Not Gentlemen At All
In which the League encounters the Fangirls.
Mr. Darcy had called together his staff. “Gentlemen, it has been a week, and we have not had a report from the Blackguards,” he said.
“They might be, er, busy,” said Mr. Bingley.
“Mr. Darcy, these are not the steadiest fellows,” said Admiral Croft. “Brave of them to go out, of course, nothing to say to that; but they aren’t to be depended upon for proper discipline.”
“I understand you,” said Mr. Darcy. “Nevertheless, I am concerned. I would think that if they had success they would wish to, er, lord it over us.”
The ballroom doors burst open at that moment, and two ragged figures staggered in. “Help us,” cried one of the men, who was supporting the other.
“Is that—Willoughby?” gasped Mr. Darcy.
“And Elliot?” said Bingley in astonishment.
Various people rushed to their aid. The men’s torn clothing, which looked as though it had been ripped off them by many eager hands, was covered with blankets, and they were each given a large glass of brandy.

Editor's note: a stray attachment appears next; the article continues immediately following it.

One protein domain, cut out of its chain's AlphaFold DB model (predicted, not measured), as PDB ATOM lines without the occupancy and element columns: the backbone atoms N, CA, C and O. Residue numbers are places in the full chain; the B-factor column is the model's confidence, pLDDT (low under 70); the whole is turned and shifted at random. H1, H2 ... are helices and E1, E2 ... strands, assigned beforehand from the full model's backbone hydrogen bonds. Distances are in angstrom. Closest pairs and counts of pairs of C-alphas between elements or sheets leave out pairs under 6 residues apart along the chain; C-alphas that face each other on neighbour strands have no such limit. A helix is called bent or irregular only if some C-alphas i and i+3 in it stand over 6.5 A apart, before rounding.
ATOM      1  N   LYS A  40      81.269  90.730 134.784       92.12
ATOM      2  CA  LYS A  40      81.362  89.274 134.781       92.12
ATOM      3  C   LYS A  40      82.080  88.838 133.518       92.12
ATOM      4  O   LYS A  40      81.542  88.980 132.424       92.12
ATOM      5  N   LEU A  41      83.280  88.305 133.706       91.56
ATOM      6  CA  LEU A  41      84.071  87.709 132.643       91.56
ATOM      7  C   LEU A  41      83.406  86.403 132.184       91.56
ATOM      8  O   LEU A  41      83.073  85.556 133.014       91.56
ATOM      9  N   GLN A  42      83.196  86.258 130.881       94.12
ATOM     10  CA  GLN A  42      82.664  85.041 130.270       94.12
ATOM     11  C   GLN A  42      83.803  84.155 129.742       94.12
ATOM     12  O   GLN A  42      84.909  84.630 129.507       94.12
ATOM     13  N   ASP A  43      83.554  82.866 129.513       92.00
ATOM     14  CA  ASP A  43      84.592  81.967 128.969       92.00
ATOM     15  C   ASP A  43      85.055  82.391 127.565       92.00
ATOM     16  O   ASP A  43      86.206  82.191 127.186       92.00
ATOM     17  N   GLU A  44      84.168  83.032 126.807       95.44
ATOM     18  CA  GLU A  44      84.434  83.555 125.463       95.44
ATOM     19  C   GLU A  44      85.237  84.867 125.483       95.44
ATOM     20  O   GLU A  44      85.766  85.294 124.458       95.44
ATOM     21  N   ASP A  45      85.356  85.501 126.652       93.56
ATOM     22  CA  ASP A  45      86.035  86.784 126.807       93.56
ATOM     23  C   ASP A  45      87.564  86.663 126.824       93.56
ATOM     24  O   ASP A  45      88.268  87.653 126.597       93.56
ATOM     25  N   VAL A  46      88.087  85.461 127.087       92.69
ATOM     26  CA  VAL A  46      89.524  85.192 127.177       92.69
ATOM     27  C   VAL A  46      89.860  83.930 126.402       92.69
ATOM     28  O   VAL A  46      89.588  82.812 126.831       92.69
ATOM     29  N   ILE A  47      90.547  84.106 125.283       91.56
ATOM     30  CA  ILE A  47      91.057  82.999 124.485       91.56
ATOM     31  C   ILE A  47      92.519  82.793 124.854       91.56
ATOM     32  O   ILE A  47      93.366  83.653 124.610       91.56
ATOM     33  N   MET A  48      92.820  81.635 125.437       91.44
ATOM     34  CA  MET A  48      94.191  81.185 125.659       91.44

Darcy waited until the brandy had taken affect and they had stopped trembling. “Can you tell me what happened?”
Willoughby shook his head and took a large sip of his drink. He closed his eyes as the liquid burned down his throat. He said in a strained voice, “I cannot speak of it. Do not make me.”
Mr. Elliot burst into tears.
After an hour or so, and another brandy, at last they were able to give a disjointed version of their adventures.
“But where is Mr. Crawford?” asked Mrs. Bertram.
The gentlemen all looked at her in surprise.
“Well, it is not as though I do not care what happens to him,” she said. “He did not return. Did he– did he–”